Kaizen is a Japanese word that means continuous improvement. We use Kaizen in business to make our processes better. The idea behind Kaizen is that everyone in the company is involved in continuous improvement.
What is a Kaizen Event?
A Kaizen Event means a short, quick-burst event where you get everyone together to solve one problem.
In Lean we don’t ever really solve problems–we put countermeasures in place–because you never know when the solution we came up with is going to be replaced by an even better solution.
But suffice it to say, if you get a team together and in one day to one week you lock yourselves in a room and you go and tackle a problem– that is a Kaizen event.
A Kaizen event is broken into three steps.
Step One: Pre-Kaizen
This is where you want to:
- Find out who the key stakeholders are.
- Understand what the true problem statement is.
- Go to the “gembo,” the place where the work happens; to see the problem in its native environment for yourself.
- Decide if this is a problem you really want to solve.
- Assuming it is, you move forward and schedule your Kaizen event.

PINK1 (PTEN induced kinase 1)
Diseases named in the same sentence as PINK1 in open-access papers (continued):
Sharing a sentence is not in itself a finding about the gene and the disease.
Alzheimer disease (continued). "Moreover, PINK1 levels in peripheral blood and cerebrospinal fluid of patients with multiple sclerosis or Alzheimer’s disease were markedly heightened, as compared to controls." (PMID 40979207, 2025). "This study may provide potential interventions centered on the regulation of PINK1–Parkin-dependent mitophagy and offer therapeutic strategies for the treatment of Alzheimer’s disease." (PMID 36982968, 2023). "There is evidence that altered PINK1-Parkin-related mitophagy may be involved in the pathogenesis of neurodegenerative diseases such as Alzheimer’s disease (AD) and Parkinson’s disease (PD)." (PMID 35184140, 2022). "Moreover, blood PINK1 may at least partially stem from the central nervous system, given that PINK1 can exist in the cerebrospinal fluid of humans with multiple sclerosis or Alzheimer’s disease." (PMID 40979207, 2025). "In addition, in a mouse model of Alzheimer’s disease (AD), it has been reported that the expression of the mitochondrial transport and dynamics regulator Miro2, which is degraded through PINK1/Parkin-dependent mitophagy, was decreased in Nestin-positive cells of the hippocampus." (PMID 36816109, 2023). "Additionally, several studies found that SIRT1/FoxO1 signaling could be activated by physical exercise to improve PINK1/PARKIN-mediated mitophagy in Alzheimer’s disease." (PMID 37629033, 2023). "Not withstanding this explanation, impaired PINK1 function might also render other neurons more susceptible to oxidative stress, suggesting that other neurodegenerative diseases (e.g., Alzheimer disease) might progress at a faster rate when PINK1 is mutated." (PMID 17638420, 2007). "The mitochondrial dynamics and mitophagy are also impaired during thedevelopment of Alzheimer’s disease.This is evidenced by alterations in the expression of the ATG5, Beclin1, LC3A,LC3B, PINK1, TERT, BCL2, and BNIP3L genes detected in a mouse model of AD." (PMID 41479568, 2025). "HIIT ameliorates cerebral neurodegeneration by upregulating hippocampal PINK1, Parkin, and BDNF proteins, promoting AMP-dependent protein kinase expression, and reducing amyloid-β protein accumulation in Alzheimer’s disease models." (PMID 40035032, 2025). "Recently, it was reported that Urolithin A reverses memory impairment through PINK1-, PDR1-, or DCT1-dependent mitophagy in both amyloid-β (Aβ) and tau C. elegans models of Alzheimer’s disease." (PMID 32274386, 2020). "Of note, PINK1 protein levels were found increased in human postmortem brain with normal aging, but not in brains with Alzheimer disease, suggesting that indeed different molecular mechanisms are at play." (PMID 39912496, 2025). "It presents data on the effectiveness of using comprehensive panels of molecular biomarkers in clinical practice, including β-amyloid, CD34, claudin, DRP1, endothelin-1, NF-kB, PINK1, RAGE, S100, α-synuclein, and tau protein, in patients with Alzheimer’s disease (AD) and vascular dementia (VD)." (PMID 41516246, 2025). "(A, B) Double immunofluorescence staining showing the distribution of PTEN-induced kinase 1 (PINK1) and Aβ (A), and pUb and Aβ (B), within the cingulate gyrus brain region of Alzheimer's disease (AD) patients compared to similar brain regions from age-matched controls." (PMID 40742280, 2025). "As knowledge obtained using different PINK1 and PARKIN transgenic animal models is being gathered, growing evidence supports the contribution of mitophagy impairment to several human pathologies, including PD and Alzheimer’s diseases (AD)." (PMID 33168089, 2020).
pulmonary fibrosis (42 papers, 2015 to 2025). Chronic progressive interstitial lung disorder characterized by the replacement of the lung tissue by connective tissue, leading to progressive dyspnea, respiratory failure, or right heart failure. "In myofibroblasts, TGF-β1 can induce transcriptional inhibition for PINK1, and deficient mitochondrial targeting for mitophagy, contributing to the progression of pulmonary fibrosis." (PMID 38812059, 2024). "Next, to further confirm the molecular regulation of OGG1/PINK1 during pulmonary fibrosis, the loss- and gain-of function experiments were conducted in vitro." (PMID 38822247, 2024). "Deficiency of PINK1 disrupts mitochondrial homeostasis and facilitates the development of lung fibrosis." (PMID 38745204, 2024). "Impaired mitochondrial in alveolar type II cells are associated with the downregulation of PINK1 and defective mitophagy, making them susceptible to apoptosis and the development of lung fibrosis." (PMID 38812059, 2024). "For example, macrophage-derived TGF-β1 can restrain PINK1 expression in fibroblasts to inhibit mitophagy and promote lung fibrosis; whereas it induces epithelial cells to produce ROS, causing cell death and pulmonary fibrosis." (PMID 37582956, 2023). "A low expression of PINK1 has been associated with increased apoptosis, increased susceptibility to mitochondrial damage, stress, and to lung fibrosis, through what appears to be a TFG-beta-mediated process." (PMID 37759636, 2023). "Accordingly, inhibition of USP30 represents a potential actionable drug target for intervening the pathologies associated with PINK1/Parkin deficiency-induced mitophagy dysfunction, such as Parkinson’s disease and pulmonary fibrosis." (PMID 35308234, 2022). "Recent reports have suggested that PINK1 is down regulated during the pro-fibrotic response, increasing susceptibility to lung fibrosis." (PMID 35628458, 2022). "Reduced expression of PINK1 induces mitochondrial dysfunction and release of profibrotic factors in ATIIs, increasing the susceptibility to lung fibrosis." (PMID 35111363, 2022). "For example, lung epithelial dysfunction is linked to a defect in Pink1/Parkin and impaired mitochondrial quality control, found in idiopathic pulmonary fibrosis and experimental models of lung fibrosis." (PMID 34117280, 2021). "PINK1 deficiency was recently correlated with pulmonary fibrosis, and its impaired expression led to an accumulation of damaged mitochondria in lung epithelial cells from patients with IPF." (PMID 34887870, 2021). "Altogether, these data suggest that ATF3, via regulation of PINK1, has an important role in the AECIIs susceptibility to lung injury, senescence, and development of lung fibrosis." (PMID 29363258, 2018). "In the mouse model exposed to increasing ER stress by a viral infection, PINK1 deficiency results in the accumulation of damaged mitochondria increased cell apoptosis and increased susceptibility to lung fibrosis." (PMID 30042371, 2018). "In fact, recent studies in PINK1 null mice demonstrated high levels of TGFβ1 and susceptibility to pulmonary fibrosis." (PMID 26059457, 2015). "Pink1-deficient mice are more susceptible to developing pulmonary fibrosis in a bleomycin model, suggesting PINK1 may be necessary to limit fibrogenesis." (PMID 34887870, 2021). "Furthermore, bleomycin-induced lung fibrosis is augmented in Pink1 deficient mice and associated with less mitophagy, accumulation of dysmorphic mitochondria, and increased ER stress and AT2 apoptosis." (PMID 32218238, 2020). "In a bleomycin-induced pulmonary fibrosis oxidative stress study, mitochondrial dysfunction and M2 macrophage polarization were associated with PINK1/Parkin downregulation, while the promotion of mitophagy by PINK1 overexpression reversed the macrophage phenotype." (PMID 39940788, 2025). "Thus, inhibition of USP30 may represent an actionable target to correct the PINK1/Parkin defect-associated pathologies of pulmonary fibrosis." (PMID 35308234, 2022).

Step Two: The Kaizen Event
You’ll want to get the whole team on board by making it a party. (Tip: You’ll want to order lots of food.)
Your team is gonna go in and you’re gonna solve a problem together–it should be fun! So schedule some fun into your agenda so you can all have periodic breaks. Not only will that boost morale, it is necessary for a lot of people to take breaks and go back to problems in order to get their mind to provide an idea about the topic. Everybody should have a positive attitude toward participating in the Kaizen Event; and it is up to you to make that happen.
The biggest hurdle in scheduling the event is getting people away
from their desks and daily duties.
But trust us, it’s worth the fight.
During the event, the team is actively making changes to improve and fix the root cause of the problems that are effecting their departments. They have an opportunity to make a big difference. It teaches them to collaborate, brain storm and work together toward a common goal.
Step Three: Post-Kaizen
This is the follow-up period and it is vital to the sustained success of the Kaizen Event.
You must have a good plan that ensures the decisions you’ve made about how to solve the problem and run things moving forward has become tangible.
Without that, all of the progress you’ve made up to this point is going to fall apart.
And most importantly, you need to celebrate with your team and reward them for their hard work.